An alternative to scanning
This is a subject which has been bothering me for
some considerable time, converting negatives to digital positives. The
conventional method, employed by most labs, is drum scanning and loading
onto CD. This is pretty much an automated process and as such should not
be expensive. The supermarket and high speed high street labs have offered
this service at time of processing for just a pound or two. Unfortunately
in recent times these labs have been making some radical changes, that is
the ones who are still in business, and are now charging much more. This
forced me to look again at an alternative scanning solution. Flatbed
scanners have moved forward a long way over the last few years but to get
one with good negative scanning potential still requires a substantial
investment, the cheapest on the market at present being the Epson V300 at
£90. Apparently this is a very capable scanner but only covers 35mm,
medium format capability requires a much higher investment, and flatbeds
still inherently suffer from problems with dust and I have also found the
the higher the resolution the greater the noise levels in the finished
product so what you gain on the swings you lose on the roundabouts.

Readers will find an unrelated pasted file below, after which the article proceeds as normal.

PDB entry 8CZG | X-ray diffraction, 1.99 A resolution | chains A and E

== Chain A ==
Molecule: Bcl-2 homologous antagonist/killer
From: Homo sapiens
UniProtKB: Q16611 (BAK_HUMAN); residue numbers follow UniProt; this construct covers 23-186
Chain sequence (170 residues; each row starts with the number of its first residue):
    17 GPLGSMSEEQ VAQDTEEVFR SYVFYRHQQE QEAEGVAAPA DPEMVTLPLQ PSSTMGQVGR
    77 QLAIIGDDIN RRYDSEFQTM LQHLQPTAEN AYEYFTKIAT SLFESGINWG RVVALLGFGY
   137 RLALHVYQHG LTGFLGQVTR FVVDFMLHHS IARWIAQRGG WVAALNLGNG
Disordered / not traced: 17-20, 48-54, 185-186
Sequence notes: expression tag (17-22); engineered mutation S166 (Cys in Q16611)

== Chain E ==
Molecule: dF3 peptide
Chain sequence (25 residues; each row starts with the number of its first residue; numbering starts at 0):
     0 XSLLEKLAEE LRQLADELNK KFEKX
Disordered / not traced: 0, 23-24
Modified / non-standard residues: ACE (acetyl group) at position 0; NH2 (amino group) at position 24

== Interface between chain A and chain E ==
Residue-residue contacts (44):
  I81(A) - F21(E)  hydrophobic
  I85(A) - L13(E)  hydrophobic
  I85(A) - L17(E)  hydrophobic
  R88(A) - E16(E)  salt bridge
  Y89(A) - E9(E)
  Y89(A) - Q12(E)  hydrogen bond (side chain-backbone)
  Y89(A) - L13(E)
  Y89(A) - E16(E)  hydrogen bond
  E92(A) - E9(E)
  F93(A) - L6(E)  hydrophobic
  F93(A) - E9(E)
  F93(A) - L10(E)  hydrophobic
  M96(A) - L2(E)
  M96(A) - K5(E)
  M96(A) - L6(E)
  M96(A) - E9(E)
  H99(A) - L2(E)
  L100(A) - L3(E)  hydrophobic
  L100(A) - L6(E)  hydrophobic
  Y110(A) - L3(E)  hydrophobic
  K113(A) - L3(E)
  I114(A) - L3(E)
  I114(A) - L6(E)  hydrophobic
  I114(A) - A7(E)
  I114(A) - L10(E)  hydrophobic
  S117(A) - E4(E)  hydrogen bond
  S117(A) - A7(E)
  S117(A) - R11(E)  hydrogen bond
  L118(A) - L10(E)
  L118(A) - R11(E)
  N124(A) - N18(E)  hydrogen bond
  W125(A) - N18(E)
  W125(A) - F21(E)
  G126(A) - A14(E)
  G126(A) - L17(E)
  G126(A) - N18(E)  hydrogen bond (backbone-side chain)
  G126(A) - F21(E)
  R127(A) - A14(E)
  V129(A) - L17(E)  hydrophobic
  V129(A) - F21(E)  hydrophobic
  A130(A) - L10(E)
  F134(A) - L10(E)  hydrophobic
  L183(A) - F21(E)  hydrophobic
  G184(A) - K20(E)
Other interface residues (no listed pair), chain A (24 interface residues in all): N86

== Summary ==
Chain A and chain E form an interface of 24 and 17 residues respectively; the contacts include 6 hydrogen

This bring me to the main subject of this article, an alternative to the flatbed scanner. Around 9 months ago the company I work for were throwing out an old Kaiser copy stand, complete with lights. Being an inveterate scrounger I acquired this item, with permission of course, and found it a new home. I originally thought it would be useful for photographing smaller items for the site and some stock which my son was selling on ebay. When I thought about it I figured if I were to use a light bed on the table I could place negatives on it and photograph these using a macro lens or extension tubes on my digital SLR. Yes I know I swore but it's the only way this is possible, and after all I think it's a safe bet that although we're all film fans we still have a digital camera hidden away. The first results were encouraging but suffered from uneven lighting so I shelved the idea. After going back to struggling with flatbed scanners for a while I thought it was time to revisit the stand. What it needed was a film holder mounted on a stand to lift it away from the light and allow more diffusion. This got rid of the bad lighting issue but by reducing the light level made the images a little dark. By chance I happened to find a sheet of foil card amongst my odds and ends of print samples and I used this to fabricate a box with the holder on top but with the foil side facing inward. The difference was amazing, not only did this diffuse the light but intensified it considerably. The only issue now was the colour balance and after adjusting the camera's white balance a few times I got improvements. Then in an inspired moment I thought of using a Cokin mid blue filter slide laid on the light bed enough to cover the area of the negative but still allow white light around it to fill the box. The theory being that the blue filter would help to neutralize the red film backing. The results now are astounding and need only a little adjustment in software to get superb results. As an anecdote there is a twist in the story, just as I have finally made this amazing discovery I popped in to the high street newsagents and picked up a copy of the British Journal of Photography only to find they are running an article on using old Kaiser copy stands with a light bed and digital camera as an alternative to flatbed. It would appear that these copy stands are now being sought after by professional labs because the image quality when using a high end digital camera is superior to all flatbeds and better than all but the best drum scanners. Well I got there first, even if I don't have a high end digital it still works well for me. Two things to bear in mind while you're scrutinizing the images below. One is that I only have 6 megapixels so the camera is far from high end, above 10mp would give a much better resolution and allow larger sizing. The other thing is that the 110 cassette negatives used for the images at the bottom are over 20 years old and are not in perfect condition.